The question of agency in humanitarian intervention: cosmopolitan approaches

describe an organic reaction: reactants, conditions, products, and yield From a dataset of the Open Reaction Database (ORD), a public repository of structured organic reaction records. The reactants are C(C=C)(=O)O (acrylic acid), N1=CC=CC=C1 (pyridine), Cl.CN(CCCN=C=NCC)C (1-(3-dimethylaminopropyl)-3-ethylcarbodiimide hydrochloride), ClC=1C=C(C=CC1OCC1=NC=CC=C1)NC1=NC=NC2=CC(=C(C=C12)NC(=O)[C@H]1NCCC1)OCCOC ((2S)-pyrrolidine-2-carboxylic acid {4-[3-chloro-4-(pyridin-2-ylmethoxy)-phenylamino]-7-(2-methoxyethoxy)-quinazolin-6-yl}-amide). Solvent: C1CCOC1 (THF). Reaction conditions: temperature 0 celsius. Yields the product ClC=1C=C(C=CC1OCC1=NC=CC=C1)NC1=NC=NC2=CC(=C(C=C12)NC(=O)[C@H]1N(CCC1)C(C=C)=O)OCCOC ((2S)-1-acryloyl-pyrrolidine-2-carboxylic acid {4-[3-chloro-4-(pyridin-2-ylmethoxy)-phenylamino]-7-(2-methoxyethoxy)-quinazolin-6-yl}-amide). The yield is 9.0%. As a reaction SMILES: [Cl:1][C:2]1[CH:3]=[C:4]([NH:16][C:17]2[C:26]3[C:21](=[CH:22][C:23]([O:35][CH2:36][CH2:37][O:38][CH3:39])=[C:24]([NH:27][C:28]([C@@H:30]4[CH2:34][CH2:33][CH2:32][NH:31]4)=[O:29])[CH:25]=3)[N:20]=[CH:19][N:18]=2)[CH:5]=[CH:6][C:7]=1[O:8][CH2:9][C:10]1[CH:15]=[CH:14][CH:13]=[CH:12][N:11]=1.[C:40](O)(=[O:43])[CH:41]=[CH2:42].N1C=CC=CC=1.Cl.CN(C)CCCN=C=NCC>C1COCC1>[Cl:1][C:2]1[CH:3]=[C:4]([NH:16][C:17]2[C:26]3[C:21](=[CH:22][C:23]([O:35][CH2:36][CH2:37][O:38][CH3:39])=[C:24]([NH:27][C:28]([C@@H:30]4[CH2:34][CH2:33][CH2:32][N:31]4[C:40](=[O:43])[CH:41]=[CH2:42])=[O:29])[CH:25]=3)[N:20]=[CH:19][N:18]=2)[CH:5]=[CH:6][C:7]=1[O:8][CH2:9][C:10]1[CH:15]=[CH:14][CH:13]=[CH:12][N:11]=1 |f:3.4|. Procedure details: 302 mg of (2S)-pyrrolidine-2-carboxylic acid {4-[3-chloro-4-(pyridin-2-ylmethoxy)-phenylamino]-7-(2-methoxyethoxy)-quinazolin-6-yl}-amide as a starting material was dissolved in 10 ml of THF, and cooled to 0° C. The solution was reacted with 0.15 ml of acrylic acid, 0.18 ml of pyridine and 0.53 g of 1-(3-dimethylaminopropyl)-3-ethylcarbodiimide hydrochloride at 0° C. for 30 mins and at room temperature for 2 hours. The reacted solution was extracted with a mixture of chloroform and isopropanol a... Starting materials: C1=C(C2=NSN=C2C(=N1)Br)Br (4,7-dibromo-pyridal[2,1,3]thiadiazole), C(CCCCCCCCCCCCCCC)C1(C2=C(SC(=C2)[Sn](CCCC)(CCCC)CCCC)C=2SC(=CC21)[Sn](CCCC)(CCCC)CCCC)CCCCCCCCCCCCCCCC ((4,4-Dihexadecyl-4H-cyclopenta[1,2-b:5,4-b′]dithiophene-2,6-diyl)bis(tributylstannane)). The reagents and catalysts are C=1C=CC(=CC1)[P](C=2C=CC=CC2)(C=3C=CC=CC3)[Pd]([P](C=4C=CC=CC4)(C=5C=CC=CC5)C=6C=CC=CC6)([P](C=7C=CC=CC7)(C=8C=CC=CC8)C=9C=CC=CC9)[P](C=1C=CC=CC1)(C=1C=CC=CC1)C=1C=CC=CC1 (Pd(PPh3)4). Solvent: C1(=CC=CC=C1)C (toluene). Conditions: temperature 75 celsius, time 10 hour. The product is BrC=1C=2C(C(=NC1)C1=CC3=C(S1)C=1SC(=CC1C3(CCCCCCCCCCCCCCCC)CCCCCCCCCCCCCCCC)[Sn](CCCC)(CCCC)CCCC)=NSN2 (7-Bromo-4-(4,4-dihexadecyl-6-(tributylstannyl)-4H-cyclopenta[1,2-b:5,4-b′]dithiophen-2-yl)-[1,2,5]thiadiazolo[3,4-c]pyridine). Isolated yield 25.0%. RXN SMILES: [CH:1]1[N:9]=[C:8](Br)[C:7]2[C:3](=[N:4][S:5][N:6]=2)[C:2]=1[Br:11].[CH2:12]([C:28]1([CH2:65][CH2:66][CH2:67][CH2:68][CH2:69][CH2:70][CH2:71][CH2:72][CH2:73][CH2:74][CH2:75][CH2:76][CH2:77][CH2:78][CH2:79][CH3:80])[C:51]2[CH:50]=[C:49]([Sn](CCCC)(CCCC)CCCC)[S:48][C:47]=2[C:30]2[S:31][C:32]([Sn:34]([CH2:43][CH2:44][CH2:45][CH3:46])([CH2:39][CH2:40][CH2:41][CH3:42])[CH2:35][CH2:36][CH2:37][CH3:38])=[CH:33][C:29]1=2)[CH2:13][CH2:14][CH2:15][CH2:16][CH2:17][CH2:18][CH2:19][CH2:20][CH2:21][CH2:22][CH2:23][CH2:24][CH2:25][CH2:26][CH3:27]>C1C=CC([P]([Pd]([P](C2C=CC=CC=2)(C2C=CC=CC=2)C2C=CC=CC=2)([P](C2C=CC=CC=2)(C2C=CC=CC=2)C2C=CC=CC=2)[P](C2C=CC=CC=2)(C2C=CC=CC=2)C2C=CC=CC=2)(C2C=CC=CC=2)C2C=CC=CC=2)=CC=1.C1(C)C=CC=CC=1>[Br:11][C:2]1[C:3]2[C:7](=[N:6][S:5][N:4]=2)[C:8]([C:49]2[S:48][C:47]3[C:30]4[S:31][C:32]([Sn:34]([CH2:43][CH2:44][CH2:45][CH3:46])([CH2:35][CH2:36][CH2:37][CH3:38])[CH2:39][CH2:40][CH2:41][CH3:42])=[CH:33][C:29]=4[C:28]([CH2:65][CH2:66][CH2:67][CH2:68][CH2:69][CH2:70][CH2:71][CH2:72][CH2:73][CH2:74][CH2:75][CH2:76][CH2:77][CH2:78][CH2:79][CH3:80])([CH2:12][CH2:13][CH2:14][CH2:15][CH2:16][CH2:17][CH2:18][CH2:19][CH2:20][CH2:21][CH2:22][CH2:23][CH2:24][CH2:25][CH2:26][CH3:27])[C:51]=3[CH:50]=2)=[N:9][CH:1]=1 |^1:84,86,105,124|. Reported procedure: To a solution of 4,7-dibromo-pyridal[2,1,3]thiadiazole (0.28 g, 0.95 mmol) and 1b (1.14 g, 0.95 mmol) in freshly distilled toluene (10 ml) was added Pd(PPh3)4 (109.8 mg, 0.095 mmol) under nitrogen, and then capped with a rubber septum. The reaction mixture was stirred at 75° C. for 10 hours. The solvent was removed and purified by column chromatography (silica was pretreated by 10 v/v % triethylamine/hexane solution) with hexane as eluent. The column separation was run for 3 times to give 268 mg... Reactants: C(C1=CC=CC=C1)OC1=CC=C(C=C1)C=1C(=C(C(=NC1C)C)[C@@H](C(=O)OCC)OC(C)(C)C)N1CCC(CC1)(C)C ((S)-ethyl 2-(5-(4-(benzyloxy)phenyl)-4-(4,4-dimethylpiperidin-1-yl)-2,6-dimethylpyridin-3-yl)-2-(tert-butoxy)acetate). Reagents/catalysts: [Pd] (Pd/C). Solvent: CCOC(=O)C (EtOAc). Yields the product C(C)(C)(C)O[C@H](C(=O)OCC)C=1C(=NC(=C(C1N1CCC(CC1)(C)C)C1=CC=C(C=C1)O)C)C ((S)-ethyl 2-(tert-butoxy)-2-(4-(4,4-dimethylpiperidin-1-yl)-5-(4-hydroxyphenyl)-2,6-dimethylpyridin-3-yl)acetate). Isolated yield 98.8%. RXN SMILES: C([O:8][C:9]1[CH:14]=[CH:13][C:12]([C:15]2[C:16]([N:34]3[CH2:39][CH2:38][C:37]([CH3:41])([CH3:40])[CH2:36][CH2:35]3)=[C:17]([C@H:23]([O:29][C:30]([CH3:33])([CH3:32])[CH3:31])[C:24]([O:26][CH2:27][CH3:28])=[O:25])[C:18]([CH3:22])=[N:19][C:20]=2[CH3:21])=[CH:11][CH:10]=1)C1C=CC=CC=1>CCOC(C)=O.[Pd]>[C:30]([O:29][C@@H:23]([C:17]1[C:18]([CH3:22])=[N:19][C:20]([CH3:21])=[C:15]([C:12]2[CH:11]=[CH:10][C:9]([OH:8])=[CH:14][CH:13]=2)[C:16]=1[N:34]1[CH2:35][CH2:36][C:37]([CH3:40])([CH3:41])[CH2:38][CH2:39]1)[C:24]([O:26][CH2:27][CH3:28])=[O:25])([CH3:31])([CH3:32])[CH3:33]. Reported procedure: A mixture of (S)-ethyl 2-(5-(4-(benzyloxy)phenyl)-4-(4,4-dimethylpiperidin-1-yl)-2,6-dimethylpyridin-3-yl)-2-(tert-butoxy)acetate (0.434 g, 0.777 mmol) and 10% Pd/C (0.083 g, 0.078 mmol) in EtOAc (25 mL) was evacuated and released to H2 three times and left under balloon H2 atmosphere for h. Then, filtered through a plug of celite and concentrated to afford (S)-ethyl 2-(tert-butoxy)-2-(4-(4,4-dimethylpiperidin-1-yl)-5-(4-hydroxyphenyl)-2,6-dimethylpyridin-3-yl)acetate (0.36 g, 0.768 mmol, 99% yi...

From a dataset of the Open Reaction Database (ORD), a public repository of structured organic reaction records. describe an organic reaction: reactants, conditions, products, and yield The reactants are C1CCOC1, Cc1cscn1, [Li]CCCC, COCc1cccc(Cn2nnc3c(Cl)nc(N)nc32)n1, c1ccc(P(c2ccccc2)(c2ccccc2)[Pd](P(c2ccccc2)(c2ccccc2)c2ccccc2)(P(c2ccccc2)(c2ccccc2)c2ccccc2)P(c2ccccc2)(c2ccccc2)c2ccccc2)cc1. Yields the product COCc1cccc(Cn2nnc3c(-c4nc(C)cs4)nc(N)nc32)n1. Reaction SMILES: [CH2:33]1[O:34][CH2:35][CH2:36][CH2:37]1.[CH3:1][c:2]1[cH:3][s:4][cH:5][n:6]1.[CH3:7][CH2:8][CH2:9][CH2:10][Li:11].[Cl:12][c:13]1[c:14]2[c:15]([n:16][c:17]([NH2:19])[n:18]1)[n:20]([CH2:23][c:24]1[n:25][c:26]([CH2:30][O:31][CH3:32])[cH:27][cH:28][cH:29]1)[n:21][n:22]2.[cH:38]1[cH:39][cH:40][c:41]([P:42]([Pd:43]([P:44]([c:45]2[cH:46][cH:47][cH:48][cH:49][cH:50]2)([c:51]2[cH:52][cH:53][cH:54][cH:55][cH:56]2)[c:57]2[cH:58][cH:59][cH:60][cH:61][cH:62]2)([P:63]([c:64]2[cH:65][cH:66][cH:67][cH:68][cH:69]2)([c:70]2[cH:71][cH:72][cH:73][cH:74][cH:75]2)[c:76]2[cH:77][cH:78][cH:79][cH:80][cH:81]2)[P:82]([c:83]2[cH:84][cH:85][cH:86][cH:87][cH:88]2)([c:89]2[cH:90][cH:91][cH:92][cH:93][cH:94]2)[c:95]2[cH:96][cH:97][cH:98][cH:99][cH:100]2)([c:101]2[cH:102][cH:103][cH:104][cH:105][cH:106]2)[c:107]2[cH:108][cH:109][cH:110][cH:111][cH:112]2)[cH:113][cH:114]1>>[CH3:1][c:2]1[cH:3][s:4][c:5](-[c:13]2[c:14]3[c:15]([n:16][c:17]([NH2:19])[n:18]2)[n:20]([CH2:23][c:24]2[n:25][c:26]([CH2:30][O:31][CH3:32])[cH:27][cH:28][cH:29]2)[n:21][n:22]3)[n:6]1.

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The purpose of this dissertation was to explore the question of humanitarian intervention’s agency from the theoretical perspective of cosmopolitanism. Cosmopolitanism is critical about the role of states in protecting individuals’ rights and thus questions whether the world should be organized around sovereign states system. In an ideal cosmopolitan world order without sovereign states, there would be no states and thus no need to intervene. In the non-ideal world, however, human rights violations are still present and thus humanitarian interventions are a necessity. Central to the discussion of this dissertation is the dilemma of applying an ideal theory to the problems of the non-ideal world. This dissertation sets out to identify the theoretical challenges that cosmopolitanism aces when applying its ideal principles to the problem of humanitarian intervention. The major objective of this thesis was to clarify how cosmopolitans approach the issue of right agent for humanitarian intervention. Cosmopolitanism calls for extensive reforms in the global order to handle more effectively the question of large-scale fundamental human rights abuses present in the imperfect world order. Thus the purpose of this thesis is to explore the possible alternatives to the current governance of humanitarian intervention from the perspective of cosmopolitanism, by asking who would be the most legitimate agent to authorize and undertake a humanitarian intervention. With that aim, the thesis identified the premises underlying the cosmopolitan conception of humanitarian intervention, and analyzed the arguments of the leading contemporary cosmopolitan thinkers and weighed them critically against one another. The findings of this dissertation suggest that cosmopolitanism provides normative guidance for the non-ideal world by (1) establishing the ideal global order and (2) offering guidelines to approximate that ideal. As according to cosmopolitanism the agents for humanitarian intervention in the real world lack legitimacy, they propose reforms to create the ideal agents, which would offer a much more effective protection of human rights. However the theoretical exploration conducted in the dissertation suggested that this needs to be approached with caution since there are certain limitations involved when applying the ideal theory to the non-ideal world.